In order to make electric cars a part of everyday life, new vehicle designs and parts are needed. Take wheel hub motors, for instance. One of the advantages of wheel hub motors is that manufacturers can dispense with the conventional engine bay – the space under the »hood« or »bonnet« – since the motors are attached directly to the wheels of the vehicle. This opens up a wealth of opportunities for car designers when drafting the layout of the vehicle. Additional advantages: By dispensing with the transmission and differential, the mechanical transmission elements suffer no losses or wear and tear. Moreover, the direct drive on each individual wheel may improve the drive dynamic and drive safety.

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A Bright Redesign for LED Lights

Fonte: www.technologyreview.com

Illumitex’s new optical design makes LEDs brighter and more energy efficient.

By Erika Jonietz

Illumitex, an LED-manufacturing company based in Austin, TX, launched its first product line earlier this month. The startup’s first LEDs are designed for general-purpose lighting and emit a uniform, narrow beam of white light that is almost two times brighter than any white LED on the market. The founders, all of whom have backgrounds in optics rather than solid-state lighting, achieved this by redesigning the package around the semiconductor chip that actually converts electricity into light.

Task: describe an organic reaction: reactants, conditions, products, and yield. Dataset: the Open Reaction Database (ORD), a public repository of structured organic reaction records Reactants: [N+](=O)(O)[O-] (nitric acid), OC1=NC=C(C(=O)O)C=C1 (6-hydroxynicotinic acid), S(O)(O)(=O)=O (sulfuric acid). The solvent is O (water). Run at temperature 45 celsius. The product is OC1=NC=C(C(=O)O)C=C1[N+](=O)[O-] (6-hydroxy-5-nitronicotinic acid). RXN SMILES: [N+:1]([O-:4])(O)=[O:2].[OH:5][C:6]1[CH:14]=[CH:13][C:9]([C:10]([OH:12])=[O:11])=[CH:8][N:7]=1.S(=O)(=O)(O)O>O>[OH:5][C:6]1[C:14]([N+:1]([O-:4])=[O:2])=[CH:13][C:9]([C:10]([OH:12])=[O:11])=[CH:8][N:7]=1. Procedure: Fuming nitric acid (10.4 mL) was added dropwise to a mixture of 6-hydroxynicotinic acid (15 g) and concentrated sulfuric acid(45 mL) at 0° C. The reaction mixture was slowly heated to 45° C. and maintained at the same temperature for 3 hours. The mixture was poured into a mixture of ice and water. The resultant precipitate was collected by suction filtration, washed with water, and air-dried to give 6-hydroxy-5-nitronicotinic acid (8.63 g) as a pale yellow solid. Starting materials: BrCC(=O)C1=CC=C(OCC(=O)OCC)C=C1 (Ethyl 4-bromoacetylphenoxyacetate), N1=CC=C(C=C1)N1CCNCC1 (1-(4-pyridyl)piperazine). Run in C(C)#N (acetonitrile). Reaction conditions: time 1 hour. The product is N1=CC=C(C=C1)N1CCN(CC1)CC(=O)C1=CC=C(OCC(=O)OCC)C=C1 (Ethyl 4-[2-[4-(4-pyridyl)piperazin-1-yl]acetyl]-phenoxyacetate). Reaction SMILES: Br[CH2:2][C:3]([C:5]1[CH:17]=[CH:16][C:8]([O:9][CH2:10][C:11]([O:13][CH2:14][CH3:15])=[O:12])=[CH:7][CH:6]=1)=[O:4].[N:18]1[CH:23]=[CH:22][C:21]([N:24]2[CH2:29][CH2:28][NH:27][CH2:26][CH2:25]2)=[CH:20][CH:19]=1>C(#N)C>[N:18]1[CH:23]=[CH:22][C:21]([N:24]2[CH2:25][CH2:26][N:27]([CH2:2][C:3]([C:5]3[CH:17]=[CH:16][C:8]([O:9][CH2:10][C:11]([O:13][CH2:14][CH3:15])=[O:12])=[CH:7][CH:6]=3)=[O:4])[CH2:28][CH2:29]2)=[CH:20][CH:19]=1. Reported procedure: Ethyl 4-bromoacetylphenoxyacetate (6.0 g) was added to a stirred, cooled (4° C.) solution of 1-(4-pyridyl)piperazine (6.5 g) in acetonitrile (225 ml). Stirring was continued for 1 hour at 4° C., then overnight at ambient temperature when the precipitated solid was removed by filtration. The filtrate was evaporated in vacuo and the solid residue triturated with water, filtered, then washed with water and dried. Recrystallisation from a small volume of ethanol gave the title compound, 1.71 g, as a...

Illumitex's LEDs have a unique flat, square package that allows engineers to extract more light from the semiconductor chips at the heart of the diodes. Courtesy Illumitex

Illumitex's LEDs have a unique flat, square package that allows engineers to extract more light from the semiconductor chips at the heart of the diodes. Courtesy Illumitex

Traditionally, LED manufacturers have enclosed the chips inside a dome in order to control the light output. Illumitex’s LEDs ship in a flat, square package that eliminates the cost and energy efficiency issues that come from using secondary optical lenses and reflectors. Cofounder and chief scientist Dung Tien Duong, who is the company’s primary inventor, won’t say much about how the unique package allows Illumitex engineers to extract more light from the LED dies, but he does say it takes “intuitive” advantage of physics principles. “If the chip is square, the light beam should be square,” he says. While the company is mum on the exact physics behind its achievements (patents are still pending), it has published data sheets for both its 16-die and 4-die LEDs, including some data verified by third-party testing companies.